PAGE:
Under the leadership of Pablo, and with the approval of Cannon and the SWP, the Second World Congress of the FI in 1948, systematised its erroneous perspectives and tentatively suggested that the imminent world war would be transformed into an "international civil war" 26. This perspective, put forward as a possibility that did not rule out "other important factors in the political developments in other countries" 27, was later turned into the over-riding perspective of the FI by Pablo. He used the false positions of the FI to suggest that a war between imperialism and the USSR was imminent and inevitable.
Thus the perspectives document of 1948. which had been used as a justification for a mass party building turn by the FI, later became a tool in Pablo's hands when he developed the perspective of liquidating Trotskyist factions into social democratic and Stalinist parties. This later abuse of the earlier perspective was absolutely connected to its essential falseness. The optimism about the likely spontaneous transformation of a war into a civil war embodied a key methodological error committed by the post-War FI. Trotsky's perspectives and prognoses were turned into a prophecy that had to come true in the short term. The collapse of capitalism and the eruption of a revolutionary tide were designated as the inevitable outcomes of an unfolding objective process to which Trotskyists had to relate.
However, whilst capitalist crises and upsurges of working class struggle clearly do arise out of the objective contradictions of capitalism, there is no "objective process" which resolves such crises. Without the victory of the subjective factor - the revolutionary party - there can be no lasting victories for the working class, courtesy of the "objective process" alone.
The FI did not lead the working class in any country in 1948.
Furthermore, the revolutionary or pre-revolutionary crises of the immediately post-war period were clearly over. Yet the FI held to its perspectives. At the 1948 FI Congress, the Theses on Stalinism did not describe the events in Eastern Europe (including Yugoslavia) as part of any revolutionary process. This retention of the earlier perspectives was what allowed the FI to maintain its orthodox political standpoint.
As such we stand by the programmatic declarations of the 1948 Congress as well as of the 1938 Congress. However, as the FI leadership's world view became increasingly at variance with reality, so their orthodoxy became ever more fragile. All that was needed to dislodge the F. from the orthodox positions it held until 19-48 was a sharp twist in world events.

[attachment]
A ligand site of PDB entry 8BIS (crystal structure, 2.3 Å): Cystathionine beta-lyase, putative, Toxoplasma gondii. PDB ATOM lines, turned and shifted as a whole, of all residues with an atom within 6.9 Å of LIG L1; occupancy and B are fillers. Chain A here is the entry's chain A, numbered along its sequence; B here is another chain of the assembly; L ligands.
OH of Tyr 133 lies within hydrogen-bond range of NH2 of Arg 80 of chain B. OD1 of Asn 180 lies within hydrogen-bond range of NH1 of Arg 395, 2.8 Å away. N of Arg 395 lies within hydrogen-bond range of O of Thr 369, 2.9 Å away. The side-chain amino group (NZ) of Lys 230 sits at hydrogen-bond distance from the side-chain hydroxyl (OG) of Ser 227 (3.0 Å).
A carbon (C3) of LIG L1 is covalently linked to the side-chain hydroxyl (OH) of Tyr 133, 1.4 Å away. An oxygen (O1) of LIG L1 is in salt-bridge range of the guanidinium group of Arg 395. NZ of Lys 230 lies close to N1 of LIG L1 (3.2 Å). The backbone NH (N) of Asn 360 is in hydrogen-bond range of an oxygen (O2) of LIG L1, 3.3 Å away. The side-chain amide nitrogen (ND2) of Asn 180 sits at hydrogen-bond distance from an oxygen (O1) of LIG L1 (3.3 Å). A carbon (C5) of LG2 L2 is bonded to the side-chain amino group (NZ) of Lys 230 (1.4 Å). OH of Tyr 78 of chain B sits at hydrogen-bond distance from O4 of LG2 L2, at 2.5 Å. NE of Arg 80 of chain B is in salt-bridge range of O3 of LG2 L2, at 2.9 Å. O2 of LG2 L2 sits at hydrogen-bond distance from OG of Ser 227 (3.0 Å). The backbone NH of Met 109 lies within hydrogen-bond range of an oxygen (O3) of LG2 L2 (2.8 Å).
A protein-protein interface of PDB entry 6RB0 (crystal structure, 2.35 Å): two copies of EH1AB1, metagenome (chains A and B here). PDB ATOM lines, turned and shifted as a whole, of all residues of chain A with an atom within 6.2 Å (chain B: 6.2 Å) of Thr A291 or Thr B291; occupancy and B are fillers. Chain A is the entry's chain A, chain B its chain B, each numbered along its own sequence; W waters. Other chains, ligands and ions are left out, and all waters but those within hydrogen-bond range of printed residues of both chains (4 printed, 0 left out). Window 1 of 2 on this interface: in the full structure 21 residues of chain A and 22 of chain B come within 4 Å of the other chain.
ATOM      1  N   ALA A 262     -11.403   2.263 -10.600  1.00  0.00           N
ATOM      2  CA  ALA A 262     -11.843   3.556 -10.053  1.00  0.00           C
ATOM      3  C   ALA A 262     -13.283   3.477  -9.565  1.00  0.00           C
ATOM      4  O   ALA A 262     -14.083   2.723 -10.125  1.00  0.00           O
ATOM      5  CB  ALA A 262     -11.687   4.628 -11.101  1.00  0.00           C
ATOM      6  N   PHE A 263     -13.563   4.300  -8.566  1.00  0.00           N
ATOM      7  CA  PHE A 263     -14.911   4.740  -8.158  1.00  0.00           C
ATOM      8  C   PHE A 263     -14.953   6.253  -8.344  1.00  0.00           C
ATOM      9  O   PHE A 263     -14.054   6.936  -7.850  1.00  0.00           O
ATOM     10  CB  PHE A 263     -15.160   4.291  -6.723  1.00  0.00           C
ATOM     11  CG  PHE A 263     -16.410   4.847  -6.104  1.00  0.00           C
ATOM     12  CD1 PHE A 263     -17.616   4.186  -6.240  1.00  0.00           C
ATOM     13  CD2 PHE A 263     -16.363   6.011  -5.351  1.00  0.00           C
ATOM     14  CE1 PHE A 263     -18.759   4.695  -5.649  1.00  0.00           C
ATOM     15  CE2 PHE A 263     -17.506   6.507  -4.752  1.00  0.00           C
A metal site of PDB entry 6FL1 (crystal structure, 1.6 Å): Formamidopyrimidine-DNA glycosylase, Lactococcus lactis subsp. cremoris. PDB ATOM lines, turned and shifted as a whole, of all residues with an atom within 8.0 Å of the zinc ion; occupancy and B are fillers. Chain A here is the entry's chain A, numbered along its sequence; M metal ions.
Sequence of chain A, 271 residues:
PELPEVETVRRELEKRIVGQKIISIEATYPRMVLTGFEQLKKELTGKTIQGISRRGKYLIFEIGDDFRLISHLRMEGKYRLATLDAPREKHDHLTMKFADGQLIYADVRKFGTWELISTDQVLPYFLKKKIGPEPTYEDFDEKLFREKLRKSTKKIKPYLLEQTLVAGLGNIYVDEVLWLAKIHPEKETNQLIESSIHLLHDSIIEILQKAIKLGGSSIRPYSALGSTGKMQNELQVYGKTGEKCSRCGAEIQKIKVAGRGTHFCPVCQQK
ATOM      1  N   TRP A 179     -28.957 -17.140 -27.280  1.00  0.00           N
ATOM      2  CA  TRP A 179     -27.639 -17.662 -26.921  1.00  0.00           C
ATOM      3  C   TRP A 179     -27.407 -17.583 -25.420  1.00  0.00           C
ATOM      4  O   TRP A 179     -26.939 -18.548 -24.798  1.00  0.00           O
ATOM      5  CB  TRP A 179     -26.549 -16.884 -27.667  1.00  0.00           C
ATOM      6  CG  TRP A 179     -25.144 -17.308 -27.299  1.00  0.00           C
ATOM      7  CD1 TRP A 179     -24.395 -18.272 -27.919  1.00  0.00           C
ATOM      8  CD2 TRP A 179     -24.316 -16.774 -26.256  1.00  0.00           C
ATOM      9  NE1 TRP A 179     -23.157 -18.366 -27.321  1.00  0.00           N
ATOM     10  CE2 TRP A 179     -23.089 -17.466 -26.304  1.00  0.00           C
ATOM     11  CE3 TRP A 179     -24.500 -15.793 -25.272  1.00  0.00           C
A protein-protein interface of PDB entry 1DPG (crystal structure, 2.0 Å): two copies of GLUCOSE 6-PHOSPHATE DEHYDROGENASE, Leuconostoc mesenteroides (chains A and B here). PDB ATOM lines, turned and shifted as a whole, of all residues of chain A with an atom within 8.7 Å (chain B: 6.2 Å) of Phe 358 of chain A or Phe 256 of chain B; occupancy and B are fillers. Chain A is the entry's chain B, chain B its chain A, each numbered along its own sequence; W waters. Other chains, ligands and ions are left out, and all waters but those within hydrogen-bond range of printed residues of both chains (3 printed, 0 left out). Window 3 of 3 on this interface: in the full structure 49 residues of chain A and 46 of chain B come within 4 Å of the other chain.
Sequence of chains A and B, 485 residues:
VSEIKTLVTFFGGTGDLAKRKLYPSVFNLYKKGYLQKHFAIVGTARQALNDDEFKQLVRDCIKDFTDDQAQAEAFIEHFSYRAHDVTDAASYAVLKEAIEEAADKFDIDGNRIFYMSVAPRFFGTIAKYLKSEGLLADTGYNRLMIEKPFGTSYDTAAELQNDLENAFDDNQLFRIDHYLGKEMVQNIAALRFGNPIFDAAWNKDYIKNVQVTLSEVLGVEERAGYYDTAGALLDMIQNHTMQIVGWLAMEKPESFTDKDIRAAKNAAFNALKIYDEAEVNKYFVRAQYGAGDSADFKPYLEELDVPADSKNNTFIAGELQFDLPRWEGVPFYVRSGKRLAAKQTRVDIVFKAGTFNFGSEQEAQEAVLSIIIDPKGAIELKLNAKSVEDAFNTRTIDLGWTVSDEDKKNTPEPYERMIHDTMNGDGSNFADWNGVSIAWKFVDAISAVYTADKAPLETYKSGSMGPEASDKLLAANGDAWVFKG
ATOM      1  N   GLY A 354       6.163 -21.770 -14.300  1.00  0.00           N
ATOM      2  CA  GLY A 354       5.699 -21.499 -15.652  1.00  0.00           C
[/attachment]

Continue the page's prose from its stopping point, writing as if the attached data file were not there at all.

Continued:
That twist in events came almost immediately after the 1948 Congress. In the summer of 1948 the Tito-Stalin split was made public.
The Yugoslavian Communist Party (YCP) was expelled from the Cominform and was denounced as, variously, "Trotskyist" and "Fascist".
Out of the Yugoslav events the FI developed centrist conclusions and positions. They saw in them only a confirmation of their wrong perspectives. Thus, according to the FI leadership, Yugoslavia demonstrated the crisis of Stalinism that they had been predicting since 1944.
Further the whole development was a part of the successful revolutionary upsurge that had always been a key component of their perspectives. The partisan war was now described, post facto, as a "proletarian revolution" (initially only by Pablo, but, by 1951, by the whole of the FI leadership). The state established by that "revolution" was a workers' state which was seen to be suffering from merely quantitative deformations, it was not seen as a qualitatively degenerate workers' state. Tito's parasitic bureaucracy was, correspondingly, not a counterrevolutionary factor but a "Leninist" friend who needed the FIs advice - not its revolutionary opposition. The Open Letter from the International Secretariat requesting attendance rights at the YCP Congress of July 1948 declared 'We understand exactly the tremendous responsibility weighing upon you, and we consider it our